Past recipients of the major Prize have included authors Helen Garner, Christos Tsiolkas and Alex Miller; sculptors Bianca Hester, Alexander Knox and the Open Spatial Workshop; and musicians Paul Grabrowsky (pianist and composer), Kutcha Edwards (songwriter/performer) and David Jones (percussionist).
The competition is open across all genres within literature, music or urban sculpture, allowing the cream to rise to the top. “The pitch is that talent is talent,” says Simon. “We’re cross-genre, which gives the greatest opportunity for talent to surface, whatever it is. I think David Jones is an amazing example. He’s a great ambassador for percussionists, who sometimes don’t get the profile that other musicians get.”
A financial windfall like this can buy an artist a lot of time to work on new material. But some of the other benefits to the arts are not as obvious.
Andrea Goldsmith, who won the Best Writing Award in 2015 for her novel The Memory Trap, says that while the $30,000 prize helped her travel overseas to research her next novel, sales of The Memory Trap went up as a result of the prize medallion being added to the cover.
“Winning the award resulted in a new print run and a real boost in sales,” Andrea says. “Best of all, my publishers included the title in their new overseas venture. Publishers favour prize winners – it’s a great hook for publicity – and organisations wanting keynote speakers also want prize winners.”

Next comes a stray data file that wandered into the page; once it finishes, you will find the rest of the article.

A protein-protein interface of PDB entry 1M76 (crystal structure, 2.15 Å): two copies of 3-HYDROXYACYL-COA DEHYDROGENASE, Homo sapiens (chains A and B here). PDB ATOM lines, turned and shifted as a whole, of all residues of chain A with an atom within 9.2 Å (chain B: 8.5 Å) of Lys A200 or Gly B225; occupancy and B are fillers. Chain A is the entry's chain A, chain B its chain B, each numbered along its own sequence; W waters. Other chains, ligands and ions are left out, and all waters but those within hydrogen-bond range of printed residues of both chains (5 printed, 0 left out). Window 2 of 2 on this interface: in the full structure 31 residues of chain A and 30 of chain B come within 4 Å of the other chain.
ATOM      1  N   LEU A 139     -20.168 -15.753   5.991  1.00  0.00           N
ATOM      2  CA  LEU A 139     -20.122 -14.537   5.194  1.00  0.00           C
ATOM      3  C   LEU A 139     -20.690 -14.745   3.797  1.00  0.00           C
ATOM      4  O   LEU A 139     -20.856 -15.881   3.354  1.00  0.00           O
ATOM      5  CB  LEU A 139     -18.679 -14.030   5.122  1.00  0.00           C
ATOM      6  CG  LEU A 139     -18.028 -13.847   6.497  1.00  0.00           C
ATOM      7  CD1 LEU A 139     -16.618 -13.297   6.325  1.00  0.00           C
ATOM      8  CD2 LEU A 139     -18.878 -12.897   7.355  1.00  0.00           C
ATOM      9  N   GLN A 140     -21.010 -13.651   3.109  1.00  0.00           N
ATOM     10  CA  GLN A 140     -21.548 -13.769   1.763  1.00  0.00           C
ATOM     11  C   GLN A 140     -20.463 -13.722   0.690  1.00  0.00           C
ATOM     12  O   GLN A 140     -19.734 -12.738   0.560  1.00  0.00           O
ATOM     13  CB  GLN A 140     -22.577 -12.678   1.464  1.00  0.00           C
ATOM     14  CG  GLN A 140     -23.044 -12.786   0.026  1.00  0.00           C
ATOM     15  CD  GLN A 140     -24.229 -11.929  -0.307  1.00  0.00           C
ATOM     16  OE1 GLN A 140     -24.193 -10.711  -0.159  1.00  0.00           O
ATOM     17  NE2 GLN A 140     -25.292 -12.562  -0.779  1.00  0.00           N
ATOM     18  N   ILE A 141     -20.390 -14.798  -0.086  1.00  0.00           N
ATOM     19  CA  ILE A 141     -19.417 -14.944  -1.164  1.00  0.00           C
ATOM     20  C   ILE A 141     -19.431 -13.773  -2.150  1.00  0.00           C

For drummer David Jones, who won the Melbourne Prize for Music in 2010, the boost to his profile led to a raft of new professional opportunities. “Being a recipient of Prize was certainly quite special and still is influential,” he says. “It gave a lot of credibility and gravitas to my achievements and focus over the years and continues to give weight to my ongoing body of work. I'm sure it contributed to my appointment as Honorary Senior Fellow at the Victorian College of the Arts and Melbourne Conservatorium of Music in 2013.” David was also able to travel to India and Japan for career opportunities, and saw a spike in interest from the media after winning the Prize.
Indigenous singer-songwriter Kutcha Edwards won both the Melbourne Prize for Music and the Distinguished Musicians Fellowship in 2016. “I have had the opportunity to slow things down a bit, and work on some projects that I would otherwise not have had the opportunity to work on,” he says. “Overall it's been an honour and hopefully I have inspired other Indigenous musicians to have opportunity to apply like I did.”
Sculptor Kay Abude also took home two prizes – the Professional Development Award and the Civic Choice Award in 2014. For her, the awards led to new opportunities to exhibit as well as teaching appointments, a residency and a trip to the Venice Biennale. She also says that the process of submitting and installing her work for the prize was incredibly valuable.
“Working with Simon over a 5-month period in consultation with the other staff involved in the making of the exhibition pushed me into new territory that impacted my growth and development as a young artist immensely,” she says. “The process itself was what was valuable. It was exhilarating.”